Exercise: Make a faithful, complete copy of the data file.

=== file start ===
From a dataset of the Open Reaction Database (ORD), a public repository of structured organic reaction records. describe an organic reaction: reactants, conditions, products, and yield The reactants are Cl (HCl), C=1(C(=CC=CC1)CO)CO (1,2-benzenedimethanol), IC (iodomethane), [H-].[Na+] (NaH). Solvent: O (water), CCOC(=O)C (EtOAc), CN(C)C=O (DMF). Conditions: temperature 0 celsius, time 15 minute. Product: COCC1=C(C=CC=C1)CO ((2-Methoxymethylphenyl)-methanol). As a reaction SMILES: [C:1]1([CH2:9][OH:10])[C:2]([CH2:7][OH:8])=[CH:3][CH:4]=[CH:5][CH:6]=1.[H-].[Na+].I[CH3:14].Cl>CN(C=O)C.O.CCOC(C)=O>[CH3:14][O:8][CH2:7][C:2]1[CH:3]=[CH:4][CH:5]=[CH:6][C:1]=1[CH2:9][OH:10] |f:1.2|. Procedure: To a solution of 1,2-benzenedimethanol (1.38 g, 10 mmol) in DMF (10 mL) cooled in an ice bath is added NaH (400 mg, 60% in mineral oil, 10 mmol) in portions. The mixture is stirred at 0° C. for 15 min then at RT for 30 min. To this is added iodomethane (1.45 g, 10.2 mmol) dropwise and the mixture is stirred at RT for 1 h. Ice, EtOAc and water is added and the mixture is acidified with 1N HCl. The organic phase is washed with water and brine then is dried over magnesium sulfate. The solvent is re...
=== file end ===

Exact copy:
From a dataset of the Open Reaction Database (ORD), a public repository of structured organic reaction records. describe an organic reaction: reactants, conditions, products, and yield The reactants are Cl (HCl), C=1(C(=CC=CC1)CO)CO (1,2-benzenedimethanol), IC (iodomethane), [H-].[Na+] (NaH). Solvent: O (water), CCOC(=O)C (EtOAc), CN(C)C=O (DMF). Conditions: temperature 0 celsius, time 15 minute. Product: COCC1=C(C=CC=C1)CO ((2-Methoxymethylphenyl)-methanol). As a reaction SMILES: [C:1]1([CH2:9][OH:10])[C:2]([CH2:7][OH:8])=[CH:3][CH:4]=[CH:5][CH:6]=1.[H-].[Na+].I[CH3:14].Cl>CN(C=O)C.O.CCOC(C)=O>[CH3:14][O:8][CH2:7][C:2]1[CH:3]=[CH:4][CH:5]=[CH:6][C:1]=1[CH2:9][OH:10] |f:1.2|. Procedure: To a solution of 1,2-benzenedimethanol (1.38 g, 10 mmol) in DMF (10 mL) cooled in an ice bath is added NaH (400 mg, 60% in mineral oil, 10 mmol) in portions. The mixture is stirred at 0° C. for 15 min then at RT for 30 min. To this is added iodomethane (1.45 g, 10.2 mmol) dropwise and the mixture is stirred at RT for 1 h. Ice, EtOAc and water is added and the mixture is acidified with 1N HCl. The organic phase is washed with water and brine then is dried over magnesium sulfate. The solvent is re...